Unsurprisingly an overwhelming amount of religious practitioners are theists (left chart). However, there is 10% that go despite their own atheism (“belief in belief”?). Looking at the right-most chart, it is also unsurprising to see that 85% of those that do not identify with a religious community were atheist or agnostic. It is flattering to see that some (17%) god-fearing readers preferred Coming Anarchy over church (wot wot!). The middle chart (Inactive) is the most complex. Of the people that are only occasionally going to church, a combined 63% are theists and a whopping 34% are atheists. In real terms, of the 123 self-proclaimed atheists surveyed, 3 are active and 19 are periodic practitioners of religion (for a total of 18%). That is a surprising proportion of “belief in belief” (with a couple of “belief in my marriage” thrown in).

Finally, a table of all responses for you to peruse:

Religiosity poll: Data

Conclusions

My original reason for posting the survey was my curiosity over the lack of theist response in Curzon’s origins of religion post. The 60-40 split seems to indicate that theistic readers were not willing to participate in that discussion for one reason or another. I think this data somewhat confirms my hunch.

Furthermore, I also took the chance to find out how many have “belief in belief”. I was surprised to see almost 1 in 5 self-proclaimed atheists feel that religious institutions have something to offer. This is especially surprising when 1 in 4 theists thought the opposite. As Curzon alluded to in his comment, there is a debate about institutionalism that needs to be had. Unlike him I think it is related to belief because of how those institutions can be used to influence policy in negative ways and provide political cover for extremists. But, I digress, and shall leave that discussion for another post.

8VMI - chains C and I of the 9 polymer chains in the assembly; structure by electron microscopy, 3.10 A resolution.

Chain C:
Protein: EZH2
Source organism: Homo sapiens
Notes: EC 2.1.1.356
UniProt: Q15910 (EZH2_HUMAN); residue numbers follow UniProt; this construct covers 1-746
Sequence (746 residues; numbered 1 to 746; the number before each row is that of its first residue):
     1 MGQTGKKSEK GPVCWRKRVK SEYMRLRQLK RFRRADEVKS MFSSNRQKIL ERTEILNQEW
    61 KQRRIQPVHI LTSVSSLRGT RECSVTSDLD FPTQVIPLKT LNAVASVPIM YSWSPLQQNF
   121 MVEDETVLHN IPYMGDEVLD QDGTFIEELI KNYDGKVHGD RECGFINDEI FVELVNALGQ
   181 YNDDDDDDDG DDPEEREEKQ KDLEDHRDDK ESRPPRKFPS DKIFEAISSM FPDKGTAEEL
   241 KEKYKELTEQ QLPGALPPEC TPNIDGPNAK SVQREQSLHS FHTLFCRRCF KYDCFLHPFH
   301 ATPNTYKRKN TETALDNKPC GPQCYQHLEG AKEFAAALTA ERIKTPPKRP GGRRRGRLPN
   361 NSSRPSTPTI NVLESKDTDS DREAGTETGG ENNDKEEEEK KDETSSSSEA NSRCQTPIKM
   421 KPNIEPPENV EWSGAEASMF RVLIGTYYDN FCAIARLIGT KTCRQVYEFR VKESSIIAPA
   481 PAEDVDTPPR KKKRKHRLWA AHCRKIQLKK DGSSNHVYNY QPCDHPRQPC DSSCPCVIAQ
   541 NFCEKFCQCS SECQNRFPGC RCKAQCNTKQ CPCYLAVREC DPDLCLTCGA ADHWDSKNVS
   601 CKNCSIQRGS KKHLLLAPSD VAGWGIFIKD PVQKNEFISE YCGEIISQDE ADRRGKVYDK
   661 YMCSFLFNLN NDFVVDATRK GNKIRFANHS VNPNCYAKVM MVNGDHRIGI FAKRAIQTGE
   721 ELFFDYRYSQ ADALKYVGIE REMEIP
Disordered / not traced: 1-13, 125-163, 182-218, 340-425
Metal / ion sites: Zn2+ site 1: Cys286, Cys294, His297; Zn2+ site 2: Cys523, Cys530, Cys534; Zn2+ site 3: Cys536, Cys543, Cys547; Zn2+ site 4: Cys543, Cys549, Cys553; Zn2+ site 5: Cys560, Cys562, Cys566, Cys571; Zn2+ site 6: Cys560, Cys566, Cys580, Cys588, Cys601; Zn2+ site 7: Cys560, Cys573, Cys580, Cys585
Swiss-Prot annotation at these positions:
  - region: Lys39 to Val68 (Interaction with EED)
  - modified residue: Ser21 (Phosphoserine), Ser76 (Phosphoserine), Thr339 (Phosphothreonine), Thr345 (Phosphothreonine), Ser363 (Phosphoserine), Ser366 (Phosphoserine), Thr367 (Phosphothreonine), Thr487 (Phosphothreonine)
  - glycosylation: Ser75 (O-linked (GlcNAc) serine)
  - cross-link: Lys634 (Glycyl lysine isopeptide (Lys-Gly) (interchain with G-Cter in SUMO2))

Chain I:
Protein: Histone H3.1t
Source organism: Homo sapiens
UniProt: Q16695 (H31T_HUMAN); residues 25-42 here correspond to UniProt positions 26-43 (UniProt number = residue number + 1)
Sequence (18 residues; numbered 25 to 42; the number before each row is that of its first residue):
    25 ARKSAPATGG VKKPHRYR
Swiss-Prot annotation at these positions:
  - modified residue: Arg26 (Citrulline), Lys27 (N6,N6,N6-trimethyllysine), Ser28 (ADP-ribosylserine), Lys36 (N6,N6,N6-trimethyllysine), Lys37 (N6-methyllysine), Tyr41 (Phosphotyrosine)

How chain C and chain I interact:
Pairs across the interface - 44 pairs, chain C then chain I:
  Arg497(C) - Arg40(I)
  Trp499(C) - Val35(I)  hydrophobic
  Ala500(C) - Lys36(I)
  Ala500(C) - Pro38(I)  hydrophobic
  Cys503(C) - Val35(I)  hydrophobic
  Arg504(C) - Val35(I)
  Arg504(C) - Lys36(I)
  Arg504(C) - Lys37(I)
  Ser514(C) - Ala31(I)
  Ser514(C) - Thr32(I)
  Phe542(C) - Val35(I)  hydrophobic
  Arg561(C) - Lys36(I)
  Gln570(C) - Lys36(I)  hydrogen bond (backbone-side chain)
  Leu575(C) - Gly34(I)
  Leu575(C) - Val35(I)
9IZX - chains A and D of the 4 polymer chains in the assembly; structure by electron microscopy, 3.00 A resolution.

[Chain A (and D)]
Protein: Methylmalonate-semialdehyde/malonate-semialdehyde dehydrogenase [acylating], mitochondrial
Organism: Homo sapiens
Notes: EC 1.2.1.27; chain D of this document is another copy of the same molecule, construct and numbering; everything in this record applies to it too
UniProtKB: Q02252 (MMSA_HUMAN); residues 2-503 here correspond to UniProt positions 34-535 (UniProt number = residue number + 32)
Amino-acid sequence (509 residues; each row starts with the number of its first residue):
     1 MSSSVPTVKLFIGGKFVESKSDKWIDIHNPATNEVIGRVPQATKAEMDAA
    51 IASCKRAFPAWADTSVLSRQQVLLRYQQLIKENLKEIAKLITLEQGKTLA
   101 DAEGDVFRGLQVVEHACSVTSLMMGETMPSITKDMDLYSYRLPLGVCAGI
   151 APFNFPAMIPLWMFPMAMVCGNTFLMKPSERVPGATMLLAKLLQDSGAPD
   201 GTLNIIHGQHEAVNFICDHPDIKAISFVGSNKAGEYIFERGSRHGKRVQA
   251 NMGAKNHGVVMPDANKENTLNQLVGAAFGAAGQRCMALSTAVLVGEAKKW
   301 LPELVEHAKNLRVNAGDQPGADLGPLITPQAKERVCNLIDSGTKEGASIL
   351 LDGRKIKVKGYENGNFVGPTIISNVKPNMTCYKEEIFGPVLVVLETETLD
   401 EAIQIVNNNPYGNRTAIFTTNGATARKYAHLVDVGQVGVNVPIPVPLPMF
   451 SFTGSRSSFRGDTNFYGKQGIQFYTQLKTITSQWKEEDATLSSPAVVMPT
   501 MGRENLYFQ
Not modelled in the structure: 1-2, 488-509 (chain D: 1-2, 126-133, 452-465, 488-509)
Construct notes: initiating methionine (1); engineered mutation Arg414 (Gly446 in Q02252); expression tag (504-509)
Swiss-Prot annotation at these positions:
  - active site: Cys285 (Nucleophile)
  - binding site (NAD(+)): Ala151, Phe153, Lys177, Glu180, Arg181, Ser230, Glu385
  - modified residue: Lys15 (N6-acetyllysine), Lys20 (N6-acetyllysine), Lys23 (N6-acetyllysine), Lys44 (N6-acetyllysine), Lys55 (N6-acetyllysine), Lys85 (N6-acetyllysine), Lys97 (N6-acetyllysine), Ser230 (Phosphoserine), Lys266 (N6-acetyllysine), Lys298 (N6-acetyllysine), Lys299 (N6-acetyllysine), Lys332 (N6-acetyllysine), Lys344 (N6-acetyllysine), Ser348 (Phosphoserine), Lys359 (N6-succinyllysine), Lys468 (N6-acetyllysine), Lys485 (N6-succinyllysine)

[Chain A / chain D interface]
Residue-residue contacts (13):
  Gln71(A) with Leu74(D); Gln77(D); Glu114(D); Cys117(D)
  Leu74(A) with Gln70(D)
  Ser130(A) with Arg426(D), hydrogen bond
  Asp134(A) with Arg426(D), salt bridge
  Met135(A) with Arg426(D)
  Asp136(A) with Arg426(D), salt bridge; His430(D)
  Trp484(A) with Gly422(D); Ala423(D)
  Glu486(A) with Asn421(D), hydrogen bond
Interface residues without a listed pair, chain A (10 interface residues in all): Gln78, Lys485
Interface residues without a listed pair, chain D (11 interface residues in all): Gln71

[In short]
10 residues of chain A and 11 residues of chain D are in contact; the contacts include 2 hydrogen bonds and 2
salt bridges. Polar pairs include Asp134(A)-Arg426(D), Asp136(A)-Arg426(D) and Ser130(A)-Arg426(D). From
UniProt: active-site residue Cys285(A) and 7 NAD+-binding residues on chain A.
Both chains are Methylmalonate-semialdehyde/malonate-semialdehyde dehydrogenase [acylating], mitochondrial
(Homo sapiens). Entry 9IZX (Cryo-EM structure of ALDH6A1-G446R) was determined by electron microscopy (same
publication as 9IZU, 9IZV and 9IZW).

About Younghusband

Sir Francis Edward Younghusband (1863-1942) was a British explorer, army officer, military-political officer, and foreign correspondent born in India who led expeditions into Manchuria, Kashgar, and Tibet. He three times tried and failed to scale Mt. Everest and journeyed from China to India, crossing the Gobi desert and the Mustagh Pass (alt. c.19,000 ft/5,791 m) of the Karakoram mountain range in modern day Pakistan. Convinced of Russian designs on British interests in India, Younghusband proactively engaged in the nineteenth century spying and conflict over Central Asia between the British and the Russians known as the Great Game. "Younghusband" is a Canadian who has spent a number of years bouncing back and forth between his home country and Japan. Fluent in Japanese and English with experience in numerous other languages from Spanish to Georgian, Younghusband has travelled throughout Asia. He graduated with an MA from the War Studies Department at the Royal Military College of Canada, where he focussed on the Japanese oil industry and energy security issues. He has recently returned to Canada from Japan, and is working in the technology sector.
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9 Responses to Readership religiosity survey results

  1. Sonagi says: